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Dan998

Gafoor, 2018 Antidepressant utilisation and incidence of weight gain during 10 years’ follow-up: population based cohort study

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Dan998

BMJ 2018361 doi: https://doi.org/10.1136/bmj.k1951 (Published 23 May 2018)

Antidepressant utilisation and incidence of weight gain during 10 years’ follow-up: population based cohort study

Rafael Gafoor, research associate, Helen P Booth, senior researcher, Martin C Gulliford, professor of public health

 

Full text - https://www.bmj.com/content/361/bmj.k1951


Objective: 

To evaluate the long term association between antidepressant prescribing and body weight.

 

Design:

Population based cohort study.

 

Setting:

General practices contributing to the UK Clinical Practice Research Datalink, 2004-14.

 

Participants:

136 762 men and 157 957 women with three or more records for body mass index (BMI).

 

Main outcome measures:

The main outcomes were antidepressant prescribing, incidence of ≥5% increase in body weight, and transition to overweight or obesity. Adjusted rate ratios were estimated from a Poisson model adjusting for age, sex, depression recording, comorbidity, coprescribing of antiepileptics or antipsychotics, deprivation, smoking, and advice on diet.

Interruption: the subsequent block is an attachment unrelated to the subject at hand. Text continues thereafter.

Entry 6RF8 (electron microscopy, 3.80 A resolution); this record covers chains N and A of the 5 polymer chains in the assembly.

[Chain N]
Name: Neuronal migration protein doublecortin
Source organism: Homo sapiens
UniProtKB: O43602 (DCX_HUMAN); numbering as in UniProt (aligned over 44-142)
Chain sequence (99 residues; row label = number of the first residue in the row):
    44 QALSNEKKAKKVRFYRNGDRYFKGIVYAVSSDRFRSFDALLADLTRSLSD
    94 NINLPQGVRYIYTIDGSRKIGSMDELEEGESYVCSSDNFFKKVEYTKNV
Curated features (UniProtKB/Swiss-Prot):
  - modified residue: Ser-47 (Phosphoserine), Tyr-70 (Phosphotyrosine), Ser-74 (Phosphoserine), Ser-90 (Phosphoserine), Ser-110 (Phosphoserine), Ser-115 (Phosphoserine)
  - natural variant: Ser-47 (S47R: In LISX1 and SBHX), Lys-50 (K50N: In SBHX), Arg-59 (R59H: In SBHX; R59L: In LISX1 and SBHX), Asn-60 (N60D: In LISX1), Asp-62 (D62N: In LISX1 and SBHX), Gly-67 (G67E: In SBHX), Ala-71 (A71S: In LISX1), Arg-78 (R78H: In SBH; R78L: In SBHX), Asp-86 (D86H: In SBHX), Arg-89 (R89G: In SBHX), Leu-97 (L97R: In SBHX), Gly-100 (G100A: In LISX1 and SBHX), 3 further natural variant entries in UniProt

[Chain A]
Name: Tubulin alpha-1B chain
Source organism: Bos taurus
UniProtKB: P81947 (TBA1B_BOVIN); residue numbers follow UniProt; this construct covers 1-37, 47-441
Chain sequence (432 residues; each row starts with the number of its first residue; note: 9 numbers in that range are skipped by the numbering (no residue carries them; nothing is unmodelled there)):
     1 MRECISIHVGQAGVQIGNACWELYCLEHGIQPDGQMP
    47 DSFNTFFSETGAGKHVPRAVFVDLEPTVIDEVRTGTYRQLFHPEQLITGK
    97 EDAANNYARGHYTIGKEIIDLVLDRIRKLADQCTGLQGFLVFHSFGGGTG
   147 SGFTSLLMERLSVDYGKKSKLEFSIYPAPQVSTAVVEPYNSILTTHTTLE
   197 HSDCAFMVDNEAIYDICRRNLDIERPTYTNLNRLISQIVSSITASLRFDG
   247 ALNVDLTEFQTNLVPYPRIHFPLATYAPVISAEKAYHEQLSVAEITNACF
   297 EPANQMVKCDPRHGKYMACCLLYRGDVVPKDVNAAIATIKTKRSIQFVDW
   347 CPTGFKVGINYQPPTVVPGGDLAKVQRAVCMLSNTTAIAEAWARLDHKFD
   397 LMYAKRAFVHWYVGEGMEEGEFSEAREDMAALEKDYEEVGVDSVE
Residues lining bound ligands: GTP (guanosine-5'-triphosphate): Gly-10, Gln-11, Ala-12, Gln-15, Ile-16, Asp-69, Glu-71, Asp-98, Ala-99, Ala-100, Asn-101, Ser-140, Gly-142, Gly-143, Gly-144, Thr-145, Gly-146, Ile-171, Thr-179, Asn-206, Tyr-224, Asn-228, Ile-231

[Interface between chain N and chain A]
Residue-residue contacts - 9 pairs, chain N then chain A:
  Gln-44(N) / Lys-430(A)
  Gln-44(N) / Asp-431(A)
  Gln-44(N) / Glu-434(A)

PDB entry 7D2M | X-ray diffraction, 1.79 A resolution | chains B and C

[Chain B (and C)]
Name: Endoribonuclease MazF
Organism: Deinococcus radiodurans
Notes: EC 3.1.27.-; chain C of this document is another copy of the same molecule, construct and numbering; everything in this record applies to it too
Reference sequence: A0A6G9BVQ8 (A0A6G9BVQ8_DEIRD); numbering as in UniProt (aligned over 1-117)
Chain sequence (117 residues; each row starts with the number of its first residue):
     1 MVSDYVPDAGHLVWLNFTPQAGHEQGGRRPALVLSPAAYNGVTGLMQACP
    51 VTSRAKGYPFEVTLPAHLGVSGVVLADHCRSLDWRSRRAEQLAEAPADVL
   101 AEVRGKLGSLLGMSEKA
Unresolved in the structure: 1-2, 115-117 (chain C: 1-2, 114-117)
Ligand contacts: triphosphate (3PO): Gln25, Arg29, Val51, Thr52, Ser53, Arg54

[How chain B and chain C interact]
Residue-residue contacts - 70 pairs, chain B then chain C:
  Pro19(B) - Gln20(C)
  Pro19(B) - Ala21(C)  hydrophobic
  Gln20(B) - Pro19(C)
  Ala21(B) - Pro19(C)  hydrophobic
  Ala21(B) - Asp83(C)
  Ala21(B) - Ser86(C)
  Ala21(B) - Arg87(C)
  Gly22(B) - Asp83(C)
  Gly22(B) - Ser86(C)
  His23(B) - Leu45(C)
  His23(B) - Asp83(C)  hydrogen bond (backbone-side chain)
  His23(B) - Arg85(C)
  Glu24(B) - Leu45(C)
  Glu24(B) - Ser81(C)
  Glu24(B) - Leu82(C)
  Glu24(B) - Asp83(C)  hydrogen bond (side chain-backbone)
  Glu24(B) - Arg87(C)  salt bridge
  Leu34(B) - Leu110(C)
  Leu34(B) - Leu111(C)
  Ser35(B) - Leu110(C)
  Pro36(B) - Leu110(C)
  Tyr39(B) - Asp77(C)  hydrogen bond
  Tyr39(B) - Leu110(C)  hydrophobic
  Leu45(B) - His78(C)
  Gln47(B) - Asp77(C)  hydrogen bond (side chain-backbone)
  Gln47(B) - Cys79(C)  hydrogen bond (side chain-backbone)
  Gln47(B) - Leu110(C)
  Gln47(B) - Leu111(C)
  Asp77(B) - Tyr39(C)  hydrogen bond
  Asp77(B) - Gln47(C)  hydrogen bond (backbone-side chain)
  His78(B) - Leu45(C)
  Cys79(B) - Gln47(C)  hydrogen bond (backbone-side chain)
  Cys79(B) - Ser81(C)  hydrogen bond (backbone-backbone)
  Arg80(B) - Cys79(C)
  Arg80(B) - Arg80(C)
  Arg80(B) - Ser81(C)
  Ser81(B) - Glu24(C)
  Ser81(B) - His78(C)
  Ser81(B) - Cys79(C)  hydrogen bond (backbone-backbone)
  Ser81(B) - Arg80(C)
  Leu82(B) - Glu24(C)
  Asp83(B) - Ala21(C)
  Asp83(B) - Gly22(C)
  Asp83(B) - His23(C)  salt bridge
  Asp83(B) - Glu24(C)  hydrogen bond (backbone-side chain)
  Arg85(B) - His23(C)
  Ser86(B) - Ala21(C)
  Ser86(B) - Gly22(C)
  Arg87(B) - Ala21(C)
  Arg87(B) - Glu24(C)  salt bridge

Results:

In the year of study entry, 17 803 (13.0%) men and 35 307 (22.4%) women with a mean age of 51.5 years (SD 16.6 years) were prescribed antidepressants. During 1 836 452 person years of follow-up, the incidence of new episodes of ≥5 weight gain in participants not prescribed antidepressants was 8.1 per 100 person years and in participants prescribed antidepressants was 11.2 per 100 person years (adjusted rate ratio 1.21, 95% confidence interval 1.19 to 1.22, P<0.001). The risk of weight gain remained increased during at least six years of follow-up. In the second year of treatment the number of participants treated with antidepressants for one year for one additional episode of ≥5% weight gain was 27 (95% confidence interval 25 to 29). In people who were initially of normal weight, the adjusted rate ratio for transition to overweight or obesity was 1.29 (1.25 to 1.34); in people who were initially overweight, the adjusted rate ratio for transition to obesity was 1.29 (1.25 to 1.33). Associations may not be causal, and residual confounding might contribute to overestimation of associations.

 

Conclusion:

Widespread utilisation of antidepressants may be contributing to long term increased risk of weight gain at population level. The potential for weight gain should be considered when antidepressant treatment is indicated.

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bubbles

Good find @Dan998

 

I saw something the other day that said - with no irony - that SSRIs don't make you gain weight, they just increase your appetite. (IIRC it was a university lecture on psychopharmacology - a lot of this sort of thing is recorded at the college and uploaded to youtube for students to see.)

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